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Pharm Exec’s mission is to serve as a forum where industry leaders can exchange opinions, experiences, and insights about innovative business and marketing ideas, strategies, and tactics. We welcome—and regularly publish—articles written by members of the pharmaceutical community. Below are answers to some frequently asked questions about writing for Pharm Exec.
If you have contributed an article to our publication or if you have been interviewed for an article, podcast, or another opportunity, please be aware of our sharing policy:
With a focus on the latest commercial insights for the C-suite in the pharmaceutical industry, Pharm Exec publishes articles about strategy and tactics in the areas of bio/pharmaceutical enterprise management; R&D strategies (no operational topics); product management; global marketing and advertising; regulatory affairs; sales management; customer communication tools; business, legal, and financial issues; trends; and the industry’s relation with the healthcare delivery system.
We are especially eager to publish articles that document proven innovations, with specific references to pharmaceutical companies and products. Some of our most successful contributed pieces have been based on original research conducted by companies. In addition, we are always looking for analyses of trends and issues in pharma.
Three types of stories seem to create the most confusion. Pharm Exec does not publish 1) scientific papers on pharmacology, 2) general articles about management techniques with no specific reference to the pharmaceutical industry, and 3) articles that directly promote the author’s products or services.
Yes. Our experience is that consultants, technology vendors, outsourced service providers, agencies, and other organizations have valuable insights to contribute to our readers. Articles by vendors must be strictly nonpromotional.
Usually, it is best if contributors write as much as a topic dictates and let us worry about finding a spot for it in the magazine. However, here are some rough guidelines:
Remember that most articles change length in the course of editing.
In most cases, you will hear back from us within 30-90 days if we are considering a proposal for an article or podcast. Please be aware that we cannot guarantee publication based on a proposal or outline. In some cases, an article that has been accepted (or even edited) may go unpublished.
Once a proposal, outline, or abstract has been accepted, the author will be asked to send a Microsoft Word file of the article via e-mail. Please avoid complex formatting in the article. Charts, graphs, figures, and photos should be submitted as separate attachments (hi-res or 300 DPI) with captions in a separate Word document.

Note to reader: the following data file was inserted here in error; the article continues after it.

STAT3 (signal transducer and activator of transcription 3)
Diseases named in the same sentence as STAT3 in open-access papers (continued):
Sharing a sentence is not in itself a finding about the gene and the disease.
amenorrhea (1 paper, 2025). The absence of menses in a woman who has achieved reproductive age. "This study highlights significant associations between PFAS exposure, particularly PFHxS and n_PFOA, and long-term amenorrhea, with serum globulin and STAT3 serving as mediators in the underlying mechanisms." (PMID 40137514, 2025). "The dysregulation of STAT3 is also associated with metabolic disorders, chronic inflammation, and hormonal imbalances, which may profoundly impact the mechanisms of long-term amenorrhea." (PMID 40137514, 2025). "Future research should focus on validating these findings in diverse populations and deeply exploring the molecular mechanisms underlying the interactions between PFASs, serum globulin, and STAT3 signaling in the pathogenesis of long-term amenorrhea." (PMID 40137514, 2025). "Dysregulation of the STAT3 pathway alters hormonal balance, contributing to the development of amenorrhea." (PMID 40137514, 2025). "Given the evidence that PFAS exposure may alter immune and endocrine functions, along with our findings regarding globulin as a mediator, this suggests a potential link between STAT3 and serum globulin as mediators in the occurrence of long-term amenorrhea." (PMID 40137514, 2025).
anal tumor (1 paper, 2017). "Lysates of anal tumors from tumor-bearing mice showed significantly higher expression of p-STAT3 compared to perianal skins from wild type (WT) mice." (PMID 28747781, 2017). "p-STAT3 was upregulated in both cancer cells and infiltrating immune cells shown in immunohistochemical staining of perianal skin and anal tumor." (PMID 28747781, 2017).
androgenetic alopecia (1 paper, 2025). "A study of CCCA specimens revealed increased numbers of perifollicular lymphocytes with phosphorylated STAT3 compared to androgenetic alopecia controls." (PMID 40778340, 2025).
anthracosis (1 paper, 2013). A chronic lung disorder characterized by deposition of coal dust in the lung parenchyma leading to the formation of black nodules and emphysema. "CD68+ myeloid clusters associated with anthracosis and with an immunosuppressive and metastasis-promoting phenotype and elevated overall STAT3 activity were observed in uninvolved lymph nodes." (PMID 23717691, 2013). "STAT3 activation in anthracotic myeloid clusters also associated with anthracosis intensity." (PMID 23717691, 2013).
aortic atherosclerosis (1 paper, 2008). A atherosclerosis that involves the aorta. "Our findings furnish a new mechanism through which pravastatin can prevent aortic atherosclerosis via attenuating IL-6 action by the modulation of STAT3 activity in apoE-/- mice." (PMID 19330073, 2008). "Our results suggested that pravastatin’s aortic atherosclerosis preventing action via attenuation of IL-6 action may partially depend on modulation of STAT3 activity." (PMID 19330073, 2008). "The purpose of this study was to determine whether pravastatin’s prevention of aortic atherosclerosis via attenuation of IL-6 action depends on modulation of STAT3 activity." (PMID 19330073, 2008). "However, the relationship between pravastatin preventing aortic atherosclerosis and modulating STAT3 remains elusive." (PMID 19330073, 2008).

We can work with most common formats, including PowerPoint slides and PDF documents. Our art department will work with you on submitting photos electronically.
Include complete contact information, including mailing address and phone number, in the article file as well as in your e-mail message.
If you are required to put your article through review with your employer prior to publication, please let us know at the time of submission so that we can budget an appropriate amount of time.
Most articles go through at least one rewrite, guided by questions and comments from our editors. We also provide vigorous line-editing via Microsoft Word's Track Changes to improve the readability of an article. Substantive edits are reviewed with authors. Minor style changes and cuts for length generally are not. Our lead time from acceptance to publication is approximately 60-90 days, though the timing may vary.
The author. MJH Life Sciences, the publisher of Pharm Exec, owns the copyright to our editing and the laid-out pages that appear in the magazine. Authors are asked to give permission to use the article, on an exclusive basis, in ancillary settings, such as on our website, in reprints, and in databases such as Lexis/Nexis. We use a standard license agreement form, and because of the volume of material published, we are currently unable to negotiate agreements case by case.
As much as possible, talk about your experience rather than pure theory. Use specific examples to illustrate your points. Write the way you’d talk with a minimum of jargon.
Near the beginning of the article, include a paragraph that states your intentions. Don’t be subtle about it. For example: “This article will...” is fine.
Include quotations from other people. Additional voices and perspectives always make articles stronger. Break out relevant subtopics as sidebars or boxes—which will improve how the story looks and reads in the magazine.
Finally, remember that you’re writing for people who face many of the same problems you do. Write something that will help them.
Please download our media kit to access the editorial calendar.